A novel about family, love and other battlefields
'A talented, witty writer with a sharp eye for social observation' Daily Mail
After Frank drops down dead in Heathrow Arrivals on Christmas Eve, his estranged daughter Jem is called in to identify the body. When Jem travels back to Frank's house in France - a house she hasn't been in since she was a child - she realises that Frank had a son too.
Frank has died of a congenital heart defect, a defect he may have passed on to his daughter - or on to his son. Jem must warn her brother, but in finding herself a family she risks ripping another apart.
Shrewd, witty and poignant, The Frank Business is a vivid tale of love and other battlefields.
I sank into the book, and looked forward to diving back into its world each time I was away from it . . . Olivia Glazebrook's writing has a lovely, fluid rhythm, and she writes with insight and candour about complex family dynamics, and the ways in which we love and hurt each other - Laura Barnett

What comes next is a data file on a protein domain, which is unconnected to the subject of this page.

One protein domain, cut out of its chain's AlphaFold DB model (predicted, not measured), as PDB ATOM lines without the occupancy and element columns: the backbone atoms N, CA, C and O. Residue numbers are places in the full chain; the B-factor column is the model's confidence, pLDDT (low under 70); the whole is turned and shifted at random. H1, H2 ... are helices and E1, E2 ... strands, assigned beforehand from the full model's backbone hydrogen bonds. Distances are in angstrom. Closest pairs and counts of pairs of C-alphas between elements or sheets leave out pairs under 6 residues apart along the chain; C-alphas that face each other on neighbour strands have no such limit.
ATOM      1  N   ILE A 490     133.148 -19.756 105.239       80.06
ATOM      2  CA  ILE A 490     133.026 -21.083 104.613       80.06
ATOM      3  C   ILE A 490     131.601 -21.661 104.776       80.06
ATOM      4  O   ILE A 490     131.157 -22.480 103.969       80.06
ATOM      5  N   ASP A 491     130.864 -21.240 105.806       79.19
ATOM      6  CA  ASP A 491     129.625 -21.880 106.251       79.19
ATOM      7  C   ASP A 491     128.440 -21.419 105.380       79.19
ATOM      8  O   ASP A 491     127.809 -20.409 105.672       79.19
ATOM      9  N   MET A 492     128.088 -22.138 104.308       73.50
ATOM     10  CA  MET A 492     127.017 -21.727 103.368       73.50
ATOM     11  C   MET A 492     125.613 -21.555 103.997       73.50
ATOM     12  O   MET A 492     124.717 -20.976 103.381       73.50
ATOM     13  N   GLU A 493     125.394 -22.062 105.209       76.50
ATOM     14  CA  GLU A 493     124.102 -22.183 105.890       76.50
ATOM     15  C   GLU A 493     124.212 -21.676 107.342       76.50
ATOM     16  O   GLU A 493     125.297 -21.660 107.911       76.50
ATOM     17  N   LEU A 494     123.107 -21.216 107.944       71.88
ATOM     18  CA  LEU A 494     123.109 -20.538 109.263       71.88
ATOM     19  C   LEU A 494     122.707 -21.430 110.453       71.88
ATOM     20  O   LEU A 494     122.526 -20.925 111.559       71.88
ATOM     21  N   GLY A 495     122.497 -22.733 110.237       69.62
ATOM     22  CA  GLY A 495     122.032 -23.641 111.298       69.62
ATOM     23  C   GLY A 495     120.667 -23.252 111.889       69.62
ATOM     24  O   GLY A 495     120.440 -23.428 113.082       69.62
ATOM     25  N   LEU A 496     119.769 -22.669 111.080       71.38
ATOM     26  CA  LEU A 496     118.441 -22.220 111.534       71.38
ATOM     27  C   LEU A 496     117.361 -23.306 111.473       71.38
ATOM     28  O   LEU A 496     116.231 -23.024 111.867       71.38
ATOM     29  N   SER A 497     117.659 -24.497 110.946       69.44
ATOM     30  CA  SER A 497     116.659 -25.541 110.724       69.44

Olivia Glazebrook nails the complexity of family dynamics with sharp, witty writing - Good Housekeeping
She has the ability, like Anita Shreve or Maggie O'Farrell, to scrutinise and describe complex family dynamics with forensic precision - The Spectator
A talented, witty writer with a sharp eye for social observation - Daily Mail
Secrets and lies work well in stories of family fractures and affairs of the heart, and Glazebrook extends this to the false narratives we often need to tell ourselves to make our actions more palatable - truths we bury or expunge from our memories. There are some gleaming moments of dark humour and droll dialogue, with an undercurrent of fatalism like an invisible director, as characters are forced into certain roles: an absorbing, psychologically agile novel - Irish Times
[A] finely written and very English novel . . . The plotting and interweaving of narrative lines are worthy of Jane Austen particularly in the intricate tying up of loose ends for all the main characters . . . Characters are drawn with insight, humanity, and humour . . . There is a droll wit at work throughout with close verbal attention . . . Glazebrook writes with a literary style but is not above being very entertaining . . . Glazebrook delves into the full drawn characters and in particular the bitter twists their lives can take, but it is a sweet, sweet read - Irish Examiner